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Effects of Past Global Change on Life
Chapter 3). Near the end of the Ordovician Period, upward advection of toxic anoxic waters associated with expansion of the oxygen minimum zone may have caused major extinctions of midwater planktonic graptolites, while cooling also eliminated marine taxa (see Berry et al.,Chapter 2).
Value of High Latitude Biotas Stratigraphic records at high latitudes are often critical to understanding patterns and causes of global climatic change. They also document the radiation of cold-adapted biotas during icehouse intervals and the extinction of these biotas during transitions to the hothouse state. It is enlightening to compare the middle to late Cenozoic transition from warm-adapted to cold-adapted terrestrial biotas at northern and southern high latitudes (see Askin and Spicer, Chapter 9). Apparently because higher taxa in the north spread from seasonally arid middle-latitude regions, angiosperms that occupied the new cold climates of the Northern Hemisphere were all deciduous or capable of dormancy. Antarctica, in contrast, became a center of evolutionary innovation as it grew increasingly isolated with the rifting apart of Australia and South America. Here evergreen rain forests prevailed in relatively warm coastal areas. Both northern and southern polar regions suffered drastic declines in floral diversity during the climatic cooling trend that began in the Middle Eocene. Today, only mosses and lichens grow along ice-free margins of Antarctica. In cold temperate and boreal zones of the Northern Hemisphere, the mixed coniferous forest that is widespread today became well established early in the Miocene at a time of widespread nonglacial climates. Grasses assumed a prominent role in floras of northern high latitudes near the Miocene-Pliocene transition (about 5.3 m.y. ago), when the taiga and tundra expanded dramatically.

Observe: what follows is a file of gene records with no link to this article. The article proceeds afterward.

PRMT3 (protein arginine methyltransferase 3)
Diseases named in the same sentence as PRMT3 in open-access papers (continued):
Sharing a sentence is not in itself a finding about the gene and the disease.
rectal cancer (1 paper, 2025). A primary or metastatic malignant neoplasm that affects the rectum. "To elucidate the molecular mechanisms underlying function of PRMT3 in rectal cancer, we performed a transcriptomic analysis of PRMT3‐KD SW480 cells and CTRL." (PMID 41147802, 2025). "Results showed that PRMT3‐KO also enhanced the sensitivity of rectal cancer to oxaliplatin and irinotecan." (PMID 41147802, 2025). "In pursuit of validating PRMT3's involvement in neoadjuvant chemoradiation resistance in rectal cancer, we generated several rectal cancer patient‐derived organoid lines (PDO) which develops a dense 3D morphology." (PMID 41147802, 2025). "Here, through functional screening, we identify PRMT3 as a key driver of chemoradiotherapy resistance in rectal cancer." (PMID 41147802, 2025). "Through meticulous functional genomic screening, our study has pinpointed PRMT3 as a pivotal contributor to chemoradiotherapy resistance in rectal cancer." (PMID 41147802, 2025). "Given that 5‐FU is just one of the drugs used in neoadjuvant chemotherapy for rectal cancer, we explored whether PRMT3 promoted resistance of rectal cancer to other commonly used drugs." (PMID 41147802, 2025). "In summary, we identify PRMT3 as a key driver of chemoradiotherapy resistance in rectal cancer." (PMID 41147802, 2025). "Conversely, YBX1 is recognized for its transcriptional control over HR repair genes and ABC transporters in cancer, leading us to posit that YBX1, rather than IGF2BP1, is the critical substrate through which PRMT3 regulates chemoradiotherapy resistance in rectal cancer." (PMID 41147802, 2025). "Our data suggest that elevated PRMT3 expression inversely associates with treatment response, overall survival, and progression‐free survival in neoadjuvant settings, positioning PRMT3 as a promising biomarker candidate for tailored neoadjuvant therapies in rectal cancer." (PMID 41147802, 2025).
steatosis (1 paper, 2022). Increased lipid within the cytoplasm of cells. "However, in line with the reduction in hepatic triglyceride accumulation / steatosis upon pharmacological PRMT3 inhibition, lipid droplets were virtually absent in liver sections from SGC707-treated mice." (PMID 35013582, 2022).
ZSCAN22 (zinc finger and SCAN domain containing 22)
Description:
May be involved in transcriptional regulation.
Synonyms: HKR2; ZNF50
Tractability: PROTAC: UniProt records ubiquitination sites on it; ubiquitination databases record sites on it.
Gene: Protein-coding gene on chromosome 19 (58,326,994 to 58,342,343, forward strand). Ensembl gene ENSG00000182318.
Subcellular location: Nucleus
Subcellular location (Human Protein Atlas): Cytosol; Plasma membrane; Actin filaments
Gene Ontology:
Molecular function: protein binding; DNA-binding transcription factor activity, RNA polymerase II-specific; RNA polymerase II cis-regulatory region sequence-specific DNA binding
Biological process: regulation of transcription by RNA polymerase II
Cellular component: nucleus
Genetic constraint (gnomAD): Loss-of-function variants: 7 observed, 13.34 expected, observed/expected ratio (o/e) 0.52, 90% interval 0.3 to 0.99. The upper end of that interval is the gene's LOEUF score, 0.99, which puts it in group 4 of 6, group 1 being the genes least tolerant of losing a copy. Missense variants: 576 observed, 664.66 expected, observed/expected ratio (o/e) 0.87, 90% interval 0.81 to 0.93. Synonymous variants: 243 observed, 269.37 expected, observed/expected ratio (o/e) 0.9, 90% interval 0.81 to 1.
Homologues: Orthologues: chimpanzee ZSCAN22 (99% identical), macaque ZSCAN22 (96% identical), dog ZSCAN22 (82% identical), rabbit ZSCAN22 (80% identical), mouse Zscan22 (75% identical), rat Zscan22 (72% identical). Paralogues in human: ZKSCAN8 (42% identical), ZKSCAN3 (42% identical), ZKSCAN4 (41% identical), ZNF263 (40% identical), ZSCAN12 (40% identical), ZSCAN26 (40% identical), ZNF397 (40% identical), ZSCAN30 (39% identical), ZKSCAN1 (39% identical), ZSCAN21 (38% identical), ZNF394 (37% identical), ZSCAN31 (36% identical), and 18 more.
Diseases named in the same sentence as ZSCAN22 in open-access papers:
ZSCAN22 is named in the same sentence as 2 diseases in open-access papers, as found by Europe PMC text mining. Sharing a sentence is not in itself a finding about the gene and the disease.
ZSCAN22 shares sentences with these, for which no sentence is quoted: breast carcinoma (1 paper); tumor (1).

Whereas most large-scale environmental transitions in Earth history have been reversed after an interval of time, others have represented unreversed net secular trends. The composition of ancient soils, for example, points to a buildup of atmospheric oxygen from about 1% of the present atmospheric level (PAL) at about 2200 m.y. ago to about 15% PAL at about 1900 m.y. ago (see Knoll and Holland, Chapter 1). This shift, which may have been affected by a complex feedback system involving the marine geochemistry of iron and phosphorus, must have dramatically increased the production of nitrates and thus permanently altered patterns of productivity in the oceans.
Carbon-13 enrichment of carbonates and buried organic matter during the interval between 850 and 580 m.y. ago probably reflects accelerated burial of organic carbon, especially near the end of this interval. Thus, it may also reflect an increase in the partial pressure of atmospheric oxygen, as may a contemporaneous shift in the isotopic composition of marine sulfates. New data continue to support the hypothesis that atmospheric oxygen levels increased both at the beginning and at the end of the long Proterozoic Eon and had important consequences for biological evolution.
RATES OF TRANSITION
During the past few years, new evidence from high-resolution stratigraphy has revealed that many important environmental changes and biotic responses were more sudden than previously believed. The most notable example is the group of events that ended the Cretaceous Period. Most of these appear to have occurred in a crisis, perhaps measured in months rather than years, that many experts believe resulted from the impact of a comet or a meteorite—or from two or more related crises of this type. Evidence of this event, and of other sudden (though less dramatic) changes in the global ecosystem, has led to a resurgence of catastrophism as a paradigm to explain some fraction of the change in the earth system through time. How large a shift toward catastrophism is justified is a matter